a literal transcription of the bridge sounds. In the shakuhachi duet "Centre
to an excerpt) I used pvoc on the recordings to create the electronic
part, but I also did some transcribing and transposing of the "car music" to
derive the shakuhachi parts. In "A
veil barely seen" (listen),
I used the recorded stream sounds as a background, for one thing. However,
the way that the pitches emerge from these stream sounds was inspired
by the experience of listening to the water in spots where it flows through
rocks. The rocks act as a kind of filter, and the water ends up sounding
very pitched if you listen carefully in these places.
AK: When using field recordings to determine pitches and rhythms in these works, do you extract these features by ear or by computer analysis of the recordings?
FW: I almost always do this by ear. The reason for this is that it's an
important part of the compositional process for me to do this kind of listening.
It connects me profoundly with the source material. If I used a computer
tool, I would miss out on that connection. The one big exception being
the pitch tracking of Kristin's voice - I used that because its just really
difficult to determine the pitch of speech accurately by ear, so I needed
AK: You are currently working on a new piece for Japanese instruments and tape. Can you tell us more about it, such as how it will be different or similar to your prior work?
FW: This is a piece for taiko drums, shakuhachi, and electronic sound
for the Australian ensemble TaikOz.
The piece is still in its early stages, so I can't say too much about it.
It's a real challenge! Taiko is not just percussion, it's a whole dramatic
and cultural phenomenon. So I have to find a way to incorporate this world
into my musical universe. I'm finding that the shakuhachi (an instrument
that I have been studying since 1995) is sort of "leading the way" in the
piece, at least so far.
Relationship to Technology
AK: You have been quoted as saying "I hate computers"; but I think that many composers of electronic music are seduced by the technology. And it can be all too easy to get wrapped up in learning new languages or software, and searching for or even creating the "perfect" tools. How are you able to avoid these "traps" and how do you deal with tools that may be less than ideal for the way that you compose?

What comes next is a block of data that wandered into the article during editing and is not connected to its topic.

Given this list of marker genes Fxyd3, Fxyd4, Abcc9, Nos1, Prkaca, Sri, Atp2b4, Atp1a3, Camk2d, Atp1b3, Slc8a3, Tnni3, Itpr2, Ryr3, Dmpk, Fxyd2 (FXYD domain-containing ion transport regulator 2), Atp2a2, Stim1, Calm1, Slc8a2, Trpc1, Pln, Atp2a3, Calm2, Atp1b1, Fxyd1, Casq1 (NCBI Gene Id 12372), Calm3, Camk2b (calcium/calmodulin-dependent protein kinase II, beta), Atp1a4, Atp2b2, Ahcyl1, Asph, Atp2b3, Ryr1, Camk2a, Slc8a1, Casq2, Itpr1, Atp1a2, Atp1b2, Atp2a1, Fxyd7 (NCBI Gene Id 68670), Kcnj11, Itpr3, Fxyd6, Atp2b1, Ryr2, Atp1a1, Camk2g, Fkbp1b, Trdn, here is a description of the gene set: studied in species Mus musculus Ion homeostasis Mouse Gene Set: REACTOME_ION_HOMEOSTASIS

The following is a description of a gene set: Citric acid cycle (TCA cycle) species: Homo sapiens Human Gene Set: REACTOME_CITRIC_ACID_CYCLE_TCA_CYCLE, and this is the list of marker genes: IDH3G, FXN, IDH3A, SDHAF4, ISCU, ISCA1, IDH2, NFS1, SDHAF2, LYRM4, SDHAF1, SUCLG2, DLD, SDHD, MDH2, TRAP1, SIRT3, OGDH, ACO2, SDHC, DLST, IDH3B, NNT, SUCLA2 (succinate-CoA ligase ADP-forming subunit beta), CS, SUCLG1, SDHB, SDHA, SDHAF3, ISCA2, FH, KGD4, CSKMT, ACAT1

FW: I think I fairly easily avoid these traps because, quite frankly,
I'm just not that interested in technology. For me it's purely a means
to a musical end. And yes, my tools are imperfect, but so long as I can
accomplish what I need to, I can put up with a lot of annoyance, etc. Of
course its true that the software that you work with can limit what you
do. But then, isn't that true of writing for instruments also? (That is,
in writing a violin piece you are limited to what the violin can do).
AK: What software and/or hardware tools do you use to compose and what computer platform do you use them with? Are these specific tools important to the way that you work?
AK: Can you give us examples of how you use Csound in your tape parts? Any favorite techniques or opcodes?
FW: I think the Csound tools that I use most often are the filters. These
days, I don't do that much with completely synthetic sound, so I'm mostly
processing sampled sound. Although I do on occasion still use detuned (to
create beating) sine tones! I used them in, for example, my piece for violin,
electronic sound, and video "The
Old Rose Reader" and also in "A
veil barely seen" for viola and electronic sound - the sine tones blend
very nicely with the string sounds, and can be used to reinforce harmonics,
etc. But more typically, I'm processing a recorded sound. I use a lot of
combinations of reson and comb filters (I used banks of resons to create
the chords in the bulb pieces, for example). And the analysis/synthesis
tools like pvoc and lpc are quite handy: I like to use lpc analysis in
particular to generate timings, etc, as in the bulb pieces.
On Being a Contemporary Composer
AK: Do you find it difficult to be a composer writing for instruments and computer-generated sound in a society that often does not appreciate such music, indeed if they are even aware of it at all?
FW: Well, it is hard in that you always have to be working on lining up
opportunities. I find the "self-promotion" part of being a composer extraordinarily
difficult! But it's part of the job.
AK: What suggestions would you give to other aspiring composers of computer music for writing music, for finding an audience, and for just "surviving" in our rather obscure profession?
FW: For writing music: you have to write what you really and truly, honestly
hear. For finding an audience: you have to get your music out there. Send
it to any opportunity that you are eligible for (although I do NOT send
to any call for scores that requires payment to submit!) For "surviving":
I think you have to be willing to work other jobs, and keep an open mind
about what kinds of projects you will take on.
AK: Will there be any upcoming performances of your music that readers could attend?
FW: EARPLAY in
San Francisco will be performing my piece "A
veil barely seen" on Monday, September 26 at the Herbst Theater [starts
at 7pm]. Then in NY, violinist Mari Kimura will be performing my piece "The
Old Rose Reader" on Friday, January 27 and Saturday, January 28 at The
Old American Can Factory in Brooklyn.
AK: I would like to extend my deep gratitude
to Frances White for taking the time to answer my many questions in such
great detail and for sharing some of her composing "secrets" with the
Csound community. I hope that her music will continue to enrich the lives
of others as much as it has enriched my own.
-- Anthony Kozar
- Frances White's web site
- Frances White's Works at New Music Jukebox (includes audio and scores)
- Scores available from the Deep Listening Catalog
Music by Women Composers -- a concert presented by the Center for Experimental
Music and Intermedia
(includes a link to audio for Frances White's "Valdrada")